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Panel backs US Commerce Department probe into pipe imports

The US International Trade Commission in Washington DC (Wikimedia Commons/Toytoy)
The US International Trade Commission in Washington DC (Wikimedia Commons/Toytoy)

The US International Trade Commission voted 5 March to continue Commerce Department investigations into large-diameter welded pipe from a number of countries, including China and Canada.­

Mid-February the Commerce Department announced it was looking into allegations of dumping of welded pipe made by a number of US companies. Pipes over 16 inches (406.4mm) are covered by the investigation.

A statement from the commission reads: “The United States International Trade Commission (USITC) today determined that there is a reasonable indication that a US industry is materially injured or threatened with material injury by reason of imports of large diameter welded pipe from Canada, China, Greece, India, Korea, and Turkey that are allegedly sold in the United States at less than fair value and subsidized by the governments of China, India, Korea, and Turkey.”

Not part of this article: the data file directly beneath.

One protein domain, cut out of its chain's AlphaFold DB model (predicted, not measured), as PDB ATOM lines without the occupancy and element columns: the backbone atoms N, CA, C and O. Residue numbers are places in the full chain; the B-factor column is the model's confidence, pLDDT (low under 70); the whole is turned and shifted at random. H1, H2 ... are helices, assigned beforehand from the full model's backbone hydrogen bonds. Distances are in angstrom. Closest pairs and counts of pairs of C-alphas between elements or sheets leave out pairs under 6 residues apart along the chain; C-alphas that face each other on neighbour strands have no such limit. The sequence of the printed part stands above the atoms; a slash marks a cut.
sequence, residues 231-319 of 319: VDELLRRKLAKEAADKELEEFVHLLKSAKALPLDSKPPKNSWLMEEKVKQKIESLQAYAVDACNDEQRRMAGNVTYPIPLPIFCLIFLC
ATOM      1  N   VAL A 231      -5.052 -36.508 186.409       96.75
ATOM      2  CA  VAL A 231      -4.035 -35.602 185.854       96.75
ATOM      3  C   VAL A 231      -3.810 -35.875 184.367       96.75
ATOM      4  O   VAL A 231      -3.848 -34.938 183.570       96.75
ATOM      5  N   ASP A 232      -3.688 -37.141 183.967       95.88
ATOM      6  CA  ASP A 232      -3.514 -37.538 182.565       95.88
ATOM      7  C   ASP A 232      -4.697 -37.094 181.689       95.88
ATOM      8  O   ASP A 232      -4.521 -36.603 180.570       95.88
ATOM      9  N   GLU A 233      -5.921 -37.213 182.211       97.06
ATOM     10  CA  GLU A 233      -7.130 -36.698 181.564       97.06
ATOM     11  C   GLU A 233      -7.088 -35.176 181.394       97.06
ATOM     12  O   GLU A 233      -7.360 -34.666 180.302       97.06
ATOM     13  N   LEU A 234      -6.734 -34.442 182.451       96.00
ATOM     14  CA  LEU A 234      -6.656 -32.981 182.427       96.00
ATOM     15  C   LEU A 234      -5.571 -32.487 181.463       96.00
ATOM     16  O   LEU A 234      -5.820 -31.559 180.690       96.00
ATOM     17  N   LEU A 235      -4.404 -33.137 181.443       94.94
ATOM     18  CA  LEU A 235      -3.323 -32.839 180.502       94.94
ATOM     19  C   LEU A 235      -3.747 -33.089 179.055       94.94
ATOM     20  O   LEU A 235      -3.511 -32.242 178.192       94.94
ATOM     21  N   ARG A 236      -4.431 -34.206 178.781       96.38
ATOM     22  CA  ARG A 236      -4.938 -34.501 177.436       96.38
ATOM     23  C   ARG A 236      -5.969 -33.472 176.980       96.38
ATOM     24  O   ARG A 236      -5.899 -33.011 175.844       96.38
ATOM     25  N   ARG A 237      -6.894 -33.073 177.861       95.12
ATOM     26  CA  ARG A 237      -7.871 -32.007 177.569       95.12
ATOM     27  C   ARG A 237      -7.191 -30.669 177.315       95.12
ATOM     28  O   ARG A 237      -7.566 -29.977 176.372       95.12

The Department’s investigations are contingent on the Commission concluding that the sale of the dumped goods are ‘materially’ damaging American industry. This determination by the Commission will see the antidumping and countervailing investigations continue.

The preliminary countervailing determination from the Department is expected by April 16 and its preliminary antidumping determination by June 29. If the Department finds that the pipes are being sold below fair market price or receiving unfair government support, then it will instruct border patrol to collect cash deposits from all companies importing those pipes.

Final determinations are expected in early July and early September for the countervailing and antidumping investigations respectively. If these find unfair market practices, then relevant duties will be imposed on those imports.

The Commission’s full report will be available from 2 April here.

The US International Trade Commission in Washington DC (Wikimedia Commons/Toytoy)